Hemophilia disease 3 times more prevalent than previously thought, study finds
Researchers at McMaster University say more than 1 million men have the inherited bleeding disorder
The number of men living with hemophilia — an inherited bleeding disorder — is three times what was previously known, researchers at McMaster University say.
In a new study published Monday in the Annals of Internal Medicine, the researchers say more than 1,125,000 men around the world have hemophilia, and 418,000 of those have a severe version of the mostly undiagnosed disease.
Knowing how many patients are out there will enable health care systems to estimate the resources needed to treat the disease.- Dr. Alfonso Iorio
"This paper is a milestone in our journey to providing care for hemophilia patients worldwide," said Dr. Alfonso Iorio, lead author of the paper.
"Knowing how many patients are expected in each country, given its population, is an important measure of the efficiency of the health-care system. Knowing how many patients should be there, and how many less instead are reported to national and international registries is a measure of the work left to be done."
Only 400,000 people globally were estimated to have the disorder, which is caused by a defect in the F8 or F9 gene, which encodes instructions for making the factor proteins that helps blood clot.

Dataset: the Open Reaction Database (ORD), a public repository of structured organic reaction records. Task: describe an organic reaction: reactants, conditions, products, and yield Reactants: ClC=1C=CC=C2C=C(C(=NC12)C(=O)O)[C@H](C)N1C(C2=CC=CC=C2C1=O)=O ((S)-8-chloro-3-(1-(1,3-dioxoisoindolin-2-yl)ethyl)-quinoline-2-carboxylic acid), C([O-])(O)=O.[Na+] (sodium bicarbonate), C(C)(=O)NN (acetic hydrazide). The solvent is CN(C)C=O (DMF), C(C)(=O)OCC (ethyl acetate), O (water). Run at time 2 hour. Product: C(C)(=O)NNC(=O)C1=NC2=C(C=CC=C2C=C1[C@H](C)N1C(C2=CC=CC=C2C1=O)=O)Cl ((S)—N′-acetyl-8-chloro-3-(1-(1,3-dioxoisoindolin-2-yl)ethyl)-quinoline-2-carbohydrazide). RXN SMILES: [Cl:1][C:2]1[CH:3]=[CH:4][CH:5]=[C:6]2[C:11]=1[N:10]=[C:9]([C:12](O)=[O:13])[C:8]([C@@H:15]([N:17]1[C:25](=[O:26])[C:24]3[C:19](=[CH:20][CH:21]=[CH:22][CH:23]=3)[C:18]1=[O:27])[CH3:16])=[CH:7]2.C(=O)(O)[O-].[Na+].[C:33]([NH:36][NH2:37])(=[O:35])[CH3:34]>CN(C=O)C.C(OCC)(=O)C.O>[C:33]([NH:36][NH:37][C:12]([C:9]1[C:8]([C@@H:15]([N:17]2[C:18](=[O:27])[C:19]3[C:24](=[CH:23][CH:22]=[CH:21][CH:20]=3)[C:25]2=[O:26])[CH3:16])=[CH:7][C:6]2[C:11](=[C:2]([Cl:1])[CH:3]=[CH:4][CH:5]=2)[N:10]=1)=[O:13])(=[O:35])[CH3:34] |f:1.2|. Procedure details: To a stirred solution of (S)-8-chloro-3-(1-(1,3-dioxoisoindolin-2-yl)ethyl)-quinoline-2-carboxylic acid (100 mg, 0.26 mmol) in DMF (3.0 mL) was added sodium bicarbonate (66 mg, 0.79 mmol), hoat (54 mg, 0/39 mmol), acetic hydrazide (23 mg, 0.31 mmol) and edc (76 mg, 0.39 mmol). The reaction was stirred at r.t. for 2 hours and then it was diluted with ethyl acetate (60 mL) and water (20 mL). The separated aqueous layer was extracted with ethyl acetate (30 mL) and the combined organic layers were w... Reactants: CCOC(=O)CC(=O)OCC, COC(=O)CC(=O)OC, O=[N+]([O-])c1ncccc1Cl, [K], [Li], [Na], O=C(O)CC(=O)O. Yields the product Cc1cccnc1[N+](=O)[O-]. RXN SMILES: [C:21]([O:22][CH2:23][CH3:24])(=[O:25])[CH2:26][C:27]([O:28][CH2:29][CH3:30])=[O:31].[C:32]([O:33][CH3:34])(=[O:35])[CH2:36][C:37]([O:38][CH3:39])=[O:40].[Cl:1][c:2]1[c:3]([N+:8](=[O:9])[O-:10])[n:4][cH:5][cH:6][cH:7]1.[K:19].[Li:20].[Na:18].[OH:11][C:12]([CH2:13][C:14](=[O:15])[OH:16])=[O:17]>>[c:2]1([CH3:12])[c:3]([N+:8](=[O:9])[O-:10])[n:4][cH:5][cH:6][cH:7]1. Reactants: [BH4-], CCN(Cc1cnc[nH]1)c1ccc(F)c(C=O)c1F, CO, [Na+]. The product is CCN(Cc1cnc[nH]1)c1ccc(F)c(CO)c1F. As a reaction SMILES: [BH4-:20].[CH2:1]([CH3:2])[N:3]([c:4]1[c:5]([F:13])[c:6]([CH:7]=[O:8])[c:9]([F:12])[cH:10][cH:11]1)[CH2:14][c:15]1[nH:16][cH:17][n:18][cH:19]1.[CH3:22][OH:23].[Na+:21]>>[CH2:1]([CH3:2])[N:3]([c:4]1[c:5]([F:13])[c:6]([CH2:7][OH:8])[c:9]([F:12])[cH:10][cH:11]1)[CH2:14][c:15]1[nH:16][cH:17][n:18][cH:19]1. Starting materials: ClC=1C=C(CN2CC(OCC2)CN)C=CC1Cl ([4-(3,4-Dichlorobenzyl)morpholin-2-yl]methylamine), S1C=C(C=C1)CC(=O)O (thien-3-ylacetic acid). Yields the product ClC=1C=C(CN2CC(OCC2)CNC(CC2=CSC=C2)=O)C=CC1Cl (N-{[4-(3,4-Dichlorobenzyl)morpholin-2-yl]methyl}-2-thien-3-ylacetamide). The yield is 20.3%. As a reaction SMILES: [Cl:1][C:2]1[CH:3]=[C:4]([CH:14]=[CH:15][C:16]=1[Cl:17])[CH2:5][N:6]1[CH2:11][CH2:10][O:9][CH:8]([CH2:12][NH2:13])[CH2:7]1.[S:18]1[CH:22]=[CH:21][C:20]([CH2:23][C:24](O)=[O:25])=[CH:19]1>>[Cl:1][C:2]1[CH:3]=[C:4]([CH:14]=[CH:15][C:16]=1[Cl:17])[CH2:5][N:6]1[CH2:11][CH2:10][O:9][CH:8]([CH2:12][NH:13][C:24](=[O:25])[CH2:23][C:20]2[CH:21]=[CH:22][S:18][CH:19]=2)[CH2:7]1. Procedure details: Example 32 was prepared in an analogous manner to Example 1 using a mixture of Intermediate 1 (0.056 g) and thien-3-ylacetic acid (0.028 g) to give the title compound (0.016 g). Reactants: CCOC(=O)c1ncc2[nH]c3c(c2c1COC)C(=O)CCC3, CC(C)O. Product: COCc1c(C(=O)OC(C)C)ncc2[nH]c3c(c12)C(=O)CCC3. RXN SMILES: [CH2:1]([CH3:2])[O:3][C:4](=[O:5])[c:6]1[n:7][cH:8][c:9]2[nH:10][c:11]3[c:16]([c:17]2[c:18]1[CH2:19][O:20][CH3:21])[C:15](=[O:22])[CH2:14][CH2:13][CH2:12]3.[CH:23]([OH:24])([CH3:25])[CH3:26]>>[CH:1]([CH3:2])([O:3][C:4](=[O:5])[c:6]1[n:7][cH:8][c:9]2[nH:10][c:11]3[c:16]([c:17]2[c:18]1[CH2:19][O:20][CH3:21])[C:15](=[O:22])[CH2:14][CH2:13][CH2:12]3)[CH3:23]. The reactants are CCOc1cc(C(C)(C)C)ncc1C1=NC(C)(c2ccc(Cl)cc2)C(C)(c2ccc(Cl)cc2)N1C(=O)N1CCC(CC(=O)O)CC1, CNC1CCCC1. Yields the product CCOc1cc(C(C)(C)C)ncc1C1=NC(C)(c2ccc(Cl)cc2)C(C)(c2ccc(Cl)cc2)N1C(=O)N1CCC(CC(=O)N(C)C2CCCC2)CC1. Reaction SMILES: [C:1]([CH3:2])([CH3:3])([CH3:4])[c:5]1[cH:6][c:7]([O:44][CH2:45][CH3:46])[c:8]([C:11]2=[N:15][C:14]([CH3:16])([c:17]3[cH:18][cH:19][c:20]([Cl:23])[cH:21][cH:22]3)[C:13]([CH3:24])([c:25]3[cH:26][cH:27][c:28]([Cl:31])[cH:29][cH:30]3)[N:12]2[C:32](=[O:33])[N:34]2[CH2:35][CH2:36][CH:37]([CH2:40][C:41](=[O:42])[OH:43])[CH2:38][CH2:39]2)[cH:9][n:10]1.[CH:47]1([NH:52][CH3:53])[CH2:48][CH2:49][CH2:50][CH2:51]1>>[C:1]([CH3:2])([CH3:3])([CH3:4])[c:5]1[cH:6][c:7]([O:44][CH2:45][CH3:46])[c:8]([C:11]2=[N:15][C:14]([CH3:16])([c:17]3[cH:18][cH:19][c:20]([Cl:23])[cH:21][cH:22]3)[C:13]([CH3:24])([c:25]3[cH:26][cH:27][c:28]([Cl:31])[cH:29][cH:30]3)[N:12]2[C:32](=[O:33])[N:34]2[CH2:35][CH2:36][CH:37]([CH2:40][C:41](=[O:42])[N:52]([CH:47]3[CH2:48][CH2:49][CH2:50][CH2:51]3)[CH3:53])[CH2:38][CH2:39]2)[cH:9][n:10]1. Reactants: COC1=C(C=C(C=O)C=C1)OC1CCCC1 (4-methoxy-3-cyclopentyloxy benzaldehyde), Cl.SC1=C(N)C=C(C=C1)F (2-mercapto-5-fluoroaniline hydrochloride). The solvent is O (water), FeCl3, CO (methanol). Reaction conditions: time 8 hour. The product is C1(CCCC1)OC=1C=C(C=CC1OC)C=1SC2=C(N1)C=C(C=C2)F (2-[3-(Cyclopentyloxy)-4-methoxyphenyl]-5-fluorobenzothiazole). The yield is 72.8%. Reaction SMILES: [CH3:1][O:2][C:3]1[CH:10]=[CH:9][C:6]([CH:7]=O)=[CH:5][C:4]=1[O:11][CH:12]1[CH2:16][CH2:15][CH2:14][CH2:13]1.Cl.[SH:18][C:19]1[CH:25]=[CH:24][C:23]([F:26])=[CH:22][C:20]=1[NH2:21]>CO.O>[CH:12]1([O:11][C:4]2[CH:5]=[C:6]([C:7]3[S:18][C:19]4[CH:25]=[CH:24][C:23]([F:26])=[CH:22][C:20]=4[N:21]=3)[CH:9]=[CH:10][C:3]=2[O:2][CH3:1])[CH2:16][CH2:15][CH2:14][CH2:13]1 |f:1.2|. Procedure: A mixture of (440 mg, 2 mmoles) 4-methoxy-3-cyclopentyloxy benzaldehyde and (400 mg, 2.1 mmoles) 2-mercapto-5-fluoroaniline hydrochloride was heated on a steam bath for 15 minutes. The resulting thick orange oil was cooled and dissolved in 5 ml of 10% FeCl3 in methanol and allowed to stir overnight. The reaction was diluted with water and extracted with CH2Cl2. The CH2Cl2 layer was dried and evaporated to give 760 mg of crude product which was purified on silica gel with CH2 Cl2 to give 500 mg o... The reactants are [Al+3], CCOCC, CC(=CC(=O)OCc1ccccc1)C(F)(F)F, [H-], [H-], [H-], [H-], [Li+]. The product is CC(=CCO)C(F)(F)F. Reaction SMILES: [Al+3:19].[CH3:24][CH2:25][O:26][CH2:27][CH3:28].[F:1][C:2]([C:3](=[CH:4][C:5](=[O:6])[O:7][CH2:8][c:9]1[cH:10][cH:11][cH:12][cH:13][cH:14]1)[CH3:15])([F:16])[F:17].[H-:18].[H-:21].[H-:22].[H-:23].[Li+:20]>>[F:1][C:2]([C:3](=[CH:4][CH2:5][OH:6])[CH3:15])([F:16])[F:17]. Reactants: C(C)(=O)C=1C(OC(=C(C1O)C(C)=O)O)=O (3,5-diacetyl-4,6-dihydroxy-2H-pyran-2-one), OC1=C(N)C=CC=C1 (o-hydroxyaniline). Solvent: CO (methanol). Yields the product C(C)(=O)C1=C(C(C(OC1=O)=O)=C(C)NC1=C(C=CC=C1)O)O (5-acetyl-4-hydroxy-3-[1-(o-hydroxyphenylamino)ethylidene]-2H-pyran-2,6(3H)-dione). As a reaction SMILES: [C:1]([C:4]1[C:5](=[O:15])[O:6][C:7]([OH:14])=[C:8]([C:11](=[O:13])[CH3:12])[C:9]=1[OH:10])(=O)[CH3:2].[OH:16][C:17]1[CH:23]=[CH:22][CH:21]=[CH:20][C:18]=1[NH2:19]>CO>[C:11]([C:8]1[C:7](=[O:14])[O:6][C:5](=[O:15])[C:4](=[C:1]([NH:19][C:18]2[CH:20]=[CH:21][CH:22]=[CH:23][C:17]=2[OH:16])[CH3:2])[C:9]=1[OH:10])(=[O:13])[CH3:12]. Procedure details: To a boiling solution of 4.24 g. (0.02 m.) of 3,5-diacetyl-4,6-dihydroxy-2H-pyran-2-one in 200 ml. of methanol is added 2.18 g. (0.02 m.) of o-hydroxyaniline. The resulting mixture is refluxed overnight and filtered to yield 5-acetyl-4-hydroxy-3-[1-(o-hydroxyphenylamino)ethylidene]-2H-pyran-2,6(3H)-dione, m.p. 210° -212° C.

For those with hemophilia, lack of treatment leads to chronic and disabling joint disease, while bleeding into organs and brain hemorrhages can lead to disability and death.
Hemophilia, which is found almost only in men, is currently treated with infusions of factor to prevent or stop debilitating bleeds, but treatment is expensive and scarce in many countries.
The international research team arrived at its findings by analyzing data from countries around the world. The study was conducted over a two-year period starting in late 2017, and the researchers considered data from 1991 to 2015, with particular emphasis of data from the last 15 years.
The team was also able to calculate, for the first time, the prevalence of hemophilia among babies at birth, which enabled them to estimate life expectancy of those with hemophilia, particularly in lower-income countries where there is lack of treatment.
"Knowing how many patients are out there will enable health care systems to estimate the resources needed to treat the disease, and enable drug manufacturers to increase the investment in research to match the demand of a patient population three times larger than we previously thought," Iorio said.
Iorio is professor health research methods, evidence, and impact at McMaster University, and director of the Hamilton-Niagara hemophilia program at Hamilton Health Sciences.
2 main types of hemophilia
There are two main types of hemophilia. Hemophilia A has the factor 8 (F8) gene defect, and hemophilia B has a factor 9 (F9) gene defect.
The researchers found that, per 100,000 males, 21 will have hemophilia A or B, seven of them severely.